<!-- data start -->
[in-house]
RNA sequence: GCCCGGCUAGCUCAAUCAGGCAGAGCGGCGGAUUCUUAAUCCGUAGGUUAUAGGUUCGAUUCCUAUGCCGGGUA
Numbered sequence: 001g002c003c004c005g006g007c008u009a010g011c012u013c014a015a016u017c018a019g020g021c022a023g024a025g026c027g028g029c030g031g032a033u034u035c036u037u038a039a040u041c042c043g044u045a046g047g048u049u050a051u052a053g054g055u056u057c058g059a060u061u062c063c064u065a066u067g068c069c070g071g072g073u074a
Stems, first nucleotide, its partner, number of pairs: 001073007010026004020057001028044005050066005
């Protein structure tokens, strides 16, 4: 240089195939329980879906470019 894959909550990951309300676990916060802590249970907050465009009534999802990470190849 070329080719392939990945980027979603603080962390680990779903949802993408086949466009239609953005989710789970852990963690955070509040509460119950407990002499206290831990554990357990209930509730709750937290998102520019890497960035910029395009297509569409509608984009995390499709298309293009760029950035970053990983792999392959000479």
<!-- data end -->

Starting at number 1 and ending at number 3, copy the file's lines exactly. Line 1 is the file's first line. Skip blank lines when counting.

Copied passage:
[in-house]
RNA sequence: GCCCGGCUAGCUCAAUCAGGCAGAGCGGCGGAUUCUUAAUCCGUAGGUUAUAGGUUCGAUUCCUAUGCCGGGUA
Numbered sequence: 001g002c003c004c005g006g007c008u009a010g011c012u013c014a015a016u017c018a019g020g021c022a023g024a025g026c027g028g029c030g031g032a033u034u035c036u037u038a039a040u041c042c043g044u045a046g047g048u049u050a051u052a053g054g055u056u057c058g059a060u061u062c063c064u065a066u067g068c069c070g071g072g073u074a